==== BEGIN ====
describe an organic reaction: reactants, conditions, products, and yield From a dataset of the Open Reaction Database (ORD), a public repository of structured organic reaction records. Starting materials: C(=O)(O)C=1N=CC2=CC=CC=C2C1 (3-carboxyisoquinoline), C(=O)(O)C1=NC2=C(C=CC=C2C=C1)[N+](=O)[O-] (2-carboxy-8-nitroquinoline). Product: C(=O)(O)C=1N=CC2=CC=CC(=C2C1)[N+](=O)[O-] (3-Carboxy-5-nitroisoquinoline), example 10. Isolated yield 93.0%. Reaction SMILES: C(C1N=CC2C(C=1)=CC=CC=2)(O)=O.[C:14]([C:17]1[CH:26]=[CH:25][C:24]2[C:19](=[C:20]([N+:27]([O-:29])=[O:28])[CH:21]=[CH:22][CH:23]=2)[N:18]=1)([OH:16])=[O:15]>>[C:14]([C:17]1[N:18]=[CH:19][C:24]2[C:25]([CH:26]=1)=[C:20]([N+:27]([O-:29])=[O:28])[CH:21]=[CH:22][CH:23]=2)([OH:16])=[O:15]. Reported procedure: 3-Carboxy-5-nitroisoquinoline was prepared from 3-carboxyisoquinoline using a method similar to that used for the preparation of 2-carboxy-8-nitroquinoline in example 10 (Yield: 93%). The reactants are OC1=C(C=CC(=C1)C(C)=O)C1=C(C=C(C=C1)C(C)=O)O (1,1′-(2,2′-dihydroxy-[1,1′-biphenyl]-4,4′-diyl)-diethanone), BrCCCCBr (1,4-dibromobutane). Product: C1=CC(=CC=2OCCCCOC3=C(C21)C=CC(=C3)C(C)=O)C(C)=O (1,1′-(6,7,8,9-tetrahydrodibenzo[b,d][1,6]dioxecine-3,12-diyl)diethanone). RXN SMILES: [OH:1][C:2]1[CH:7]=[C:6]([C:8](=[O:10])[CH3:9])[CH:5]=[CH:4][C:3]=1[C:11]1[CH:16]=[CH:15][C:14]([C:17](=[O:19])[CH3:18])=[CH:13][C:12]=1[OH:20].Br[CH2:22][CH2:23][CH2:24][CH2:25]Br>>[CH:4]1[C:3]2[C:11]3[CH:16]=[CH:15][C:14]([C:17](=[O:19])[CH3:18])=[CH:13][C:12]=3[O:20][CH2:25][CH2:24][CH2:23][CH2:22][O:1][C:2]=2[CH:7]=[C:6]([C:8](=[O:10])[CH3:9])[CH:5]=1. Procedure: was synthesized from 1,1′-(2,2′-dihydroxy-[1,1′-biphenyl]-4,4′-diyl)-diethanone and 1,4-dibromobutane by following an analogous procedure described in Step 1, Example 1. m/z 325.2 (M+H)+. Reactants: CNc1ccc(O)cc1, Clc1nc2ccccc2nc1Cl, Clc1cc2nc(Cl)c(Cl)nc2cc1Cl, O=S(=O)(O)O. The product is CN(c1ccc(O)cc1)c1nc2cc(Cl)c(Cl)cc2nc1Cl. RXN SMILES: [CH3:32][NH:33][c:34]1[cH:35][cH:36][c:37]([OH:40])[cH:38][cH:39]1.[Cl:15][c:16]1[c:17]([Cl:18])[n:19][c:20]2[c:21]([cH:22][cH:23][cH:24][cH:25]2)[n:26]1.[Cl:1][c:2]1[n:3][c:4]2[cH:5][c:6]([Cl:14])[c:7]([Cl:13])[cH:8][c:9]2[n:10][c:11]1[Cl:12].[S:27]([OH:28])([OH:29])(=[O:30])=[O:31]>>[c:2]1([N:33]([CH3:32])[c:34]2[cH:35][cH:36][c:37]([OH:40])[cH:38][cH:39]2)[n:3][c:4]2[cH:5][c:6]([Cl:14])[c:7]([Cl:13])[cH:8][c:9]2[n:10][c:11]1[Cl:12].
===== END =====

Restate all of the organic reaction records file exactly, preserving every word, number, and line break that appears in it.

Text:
describe an organic reaction: reactants, conditions, products, and yield From a dataset of the Open Reaction Database (ORD), a public repository of structured organic reaction records. Starting materials: C(=O)(O)C=1N=CC2=CC=CC=C2C1 (3-carboxyisoquinoline), C(=O)(O)C1=NC2=C(C=CC=C2C=C1)[N+](=O)[O-] (2-carboxy-8-nitroquinoline). Product: C(=O)(O)C=1N=CC2=CC=CC(=C2C1)[N+](=O)[O-] (3-Carboxy-5-nitroisoquinoline), example 10. Isolated yield 93.0%. Reaction SMILES: C(C1N=CC2C(C=1)=CC=CC=2)(O)=O.[C:14]([C:17]1[CH:26]=[CH:25][C:24]2[C:19](=[C:20]([N+:27]([O-:29])=[O:28])[CH:21]=[CH:22][CH:23]=2)[N:18]=1)([OH:16])=[O:15]>>[C:14]([C:17]1[N:18]=[CH:19][C:24]2[C:25]([CH:26]=1)=[C:20]([N+:27]([O-:29])=[O:28])[CH:21]=[CH:22][CH:23]=2)([OH:16])=[O:15]. Reported procedure: 3-Carboxy-5-nitroisoquinoline was prepared from 3-carboxyisoquinoline using a method similar to that used for the preparation of 2-carboxy-8-nitroquinoline in example 10 (Yield: 93%). The reactants are OC1=C(C=CC(=C1)C(C)=O)C1=C(C=C(C=C1)C(C)=O)O (1,1′-(2,2′-dihydroxy-[1,1′-biphenyl]-4,4′-diyl)-diethanone), BrCCCCBr (1,4-dibromobutane). Product: C1=CC(=CC=2OCCCCOC3=C(C21)C=CC(=C3)C(C)=O)C(C)=O (1,1′-(6,7,8,9-tetrahydrodibenzo[b,d][1,6]dioxecine-3,12-diyl)diethanone). RXN SMILES: [OH:1][C:2]1[CH:7]=[C:6]([C:8](=[O:10])[CH3:9])[CH:5]=[CH:4][C:3]=1[C:11]1[CH:16]=[CH:15][C:14]([C:17](=[O:19])[CH3:18])=[CH:13][C:12]=1[OH:20].Br[CH2:22][CH2:23][CH2:24][CH2:25]Br>>[CH:4]1[C:3]2[C:11]3[CH:16]=[CH:15][C:14]([C:17](=[O:19])[CH3:18])=[CH:13][C:12]=3[O:20][CH2:25][CH2:24][CH2:23][CH2:22][O:1][C:2]=2[CH:7]=[C:6]([C:8](=[O:10])[CH3:9])[CH:5]=1. Procedure: was synthesized from 1,1′-(2,2′-dihydroxy-[1,1′-biphenyl]-4,4′-diyl)-diethanone and 1,4-dibromobutane by following an analogous procedure described in Step 1, Example 1. m/z 325.2 (M+H)+. Reactants: CNc1ccc(O)cc1, Clc1nc2ccccc2nc1Cl, Clc1cc2nc(Cl)c(Cl)nc2cc1Cl, O=S(=O)(O)O. The product is CN(c1ccc(O)cc1)c1nc2cc(Cl)c(Cl)cc2nc1Cl. RXN SMILES: [CH3:32][NH:33][c:34]1[cH:35][cH:36][c:37]([OH:40])[cH:38][cH:39]1.[Cl:15][c:16]1[c:17]([Cl:18])[n:19][c:20]2[c:21]([cH:22][cH:23][cH:24][cH:25]2)[n:26]1.[Cl:1][c:2]1[n:3][c:4]2[cH:5][c:6]([Cl:14])[c:7]([Cl:13])[cH:8][c:9]2[n:10][c:11]1[Cl:12].[S:27]([OH:28])([OH:29])(=[O:30])=[O:31]>>[c:2]1([N:33]([CH3:32])[c:34]2[cH:35][cH:36][c:37]([OH:40])[cH:38][cH:39]2)[n:3][c:4]2[cH:5][c:6]([Cl:14])[c:7]([Cl:13])[cH:8][c:9]2[n:10][c:11]1[Cl:12].